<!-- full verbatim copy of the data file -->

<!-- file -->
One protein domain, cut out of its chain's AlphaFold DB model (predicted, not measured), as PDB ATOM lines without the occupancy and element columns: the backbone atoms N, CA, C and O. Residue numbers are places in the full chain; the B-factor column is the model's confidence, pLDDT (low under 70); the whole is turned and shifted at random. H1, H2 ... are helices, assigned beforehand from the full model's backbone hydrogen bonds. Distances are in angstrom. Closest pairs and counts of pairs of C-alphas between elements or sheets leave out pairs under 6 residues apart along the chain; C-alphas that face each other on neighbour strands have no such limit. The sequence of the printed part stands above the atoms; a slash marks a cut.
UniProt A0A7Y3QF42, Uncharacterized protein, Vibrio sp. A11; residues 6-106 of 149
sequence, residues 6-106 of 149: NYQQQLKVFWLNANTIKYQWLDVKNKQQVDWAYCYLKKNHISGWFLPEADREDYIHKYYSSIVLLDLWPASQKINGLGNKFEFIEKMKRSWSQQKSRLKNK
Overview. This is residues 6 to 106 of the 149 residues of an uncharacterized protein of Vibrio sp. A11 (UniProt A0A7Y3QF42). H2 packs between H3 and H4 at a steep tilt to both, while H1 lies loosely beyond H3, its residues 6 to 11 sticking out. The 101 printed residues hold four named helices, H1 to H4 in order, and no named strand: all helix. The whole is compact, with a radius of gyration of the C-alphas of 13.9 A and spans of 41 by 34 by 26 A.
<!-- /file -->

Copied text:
One protein domain, cut out of its chain's AlphaFold DB model (predicted, not measured), as PDB ATOM lines without the occupancy and element columns: the backbone atoms N, CA, C and O. Residue numbers are places in the full chain; the B-factor column is the model's confidence, pLDDT (low under 70); the whole is turned and shifted at random. H1, H2 ... are helices, assigned beforehand from the full model's backbone hydrogen bonds. Distances are in angstrom. Closest pairs and counts of pairs of C-alphas between elements or sheets leave out pairs under 6 residues apart along the chain; C-alphas that face each other on neighbour strands have no such limit. The sequence of the printed part stands above the atoms; a slash marks a cut.
UniProt A0A7Y3QF42, Uncharacterized protein, Vibrio sp. A11; residues 6-106 of 149
sequence, residues 6-106 of 149: NYQQQLKVFWLNANTIKYQWLDVKNKQQVDWAYCYLKKNHISGWFLPEADREDYIHKYYSSIVLLDLWPASQKINGLGNKFEFIEKMKRSWSQQKSRLKNK
Overview. This is residues 6 to 106 of the 149 residues of an uncharacterized protein of Vibrio sp. A11 (UniProt A0A7Y3QF42). H2 packs between H3 and H4 at a steep tilt to both, while H1 lies loosely beyond H3, its residues 6 to 11 sticking out. The 101 printed residues hold four named helices, H1 to H4 in order, and no named strand: all helix. The whole is compact, with a radius of gyration of the C-alphas of 13.9 A and spans of 41 by 34 by 26 A.